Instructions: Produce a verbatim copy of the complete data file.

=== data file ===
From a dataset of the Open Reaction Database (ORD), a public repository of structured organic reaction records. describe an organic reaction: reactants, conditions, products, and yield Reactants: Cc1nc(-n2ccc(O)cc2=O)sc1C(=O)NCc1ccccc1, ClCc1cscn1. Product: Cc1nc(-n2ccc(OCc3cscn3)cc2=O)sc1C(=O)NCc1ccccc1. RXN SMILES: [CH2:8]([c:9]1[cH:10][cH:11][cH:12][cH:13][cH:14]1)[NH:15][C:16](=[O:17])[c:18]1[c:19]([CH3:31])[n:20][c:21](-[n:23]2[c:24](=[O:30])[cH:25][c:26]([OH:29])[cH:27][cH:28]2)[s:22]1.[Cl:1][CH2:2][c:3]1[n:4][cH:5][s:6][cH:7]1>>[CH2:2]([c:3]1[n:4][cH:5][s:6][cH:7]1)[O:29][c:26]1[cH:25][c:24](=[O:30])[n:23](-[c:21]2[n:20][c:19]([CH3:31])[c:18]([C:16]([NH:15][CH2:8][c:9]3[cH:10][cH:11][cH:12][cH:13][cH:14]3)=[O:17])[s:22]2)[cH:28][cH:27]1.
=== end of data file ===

From a dataset of the Open Reaction Database (ORD), a public repository of structured organic reaction records. describe an organic reaction: reactants, conditions, products, and yield Reactants: Cc1nc(-n2ccc(O)cc2=O)sc1C(=O)NCc1ccccc1, ClCc1cscn1. Product: Cc1nc(-n2ccc(OCc3cscn3)cc2=O)sc1C(=O)NCc1ccccc1. RXN SMILES: [CH2:8]([c:9]1[cH:10][cH:11][cH:12][cH:13][cH:14]1)[NH:15][C:16](=[O:17])[c:18]1[c:19]([CH3:31])[n:20][c:21](-[n:23]2[c:24](=[O:30])[cH:25][c:26]([OH:29])[cH:27][cH:28]2)[s:22]1.[Cl:1][CH2:2][c:3]1[n:4][cH:5][s:6][cH:7]1>>[CH2:2]([c:3]1[n:4][cH:5][s:6][cH:7]1)[O:29][c:26]1[cH:25][c:24](=[O:30])[n:23](-[c:21]2[n:20][c:19]([CH3:31])[c:18]([C:16]([NH:15][CH2:8][c:9]3[cH:10][cH:11][cH:12][cH:13][cH:14]3)=[O:17])[s:22]2)[cH:28][cH:27]1.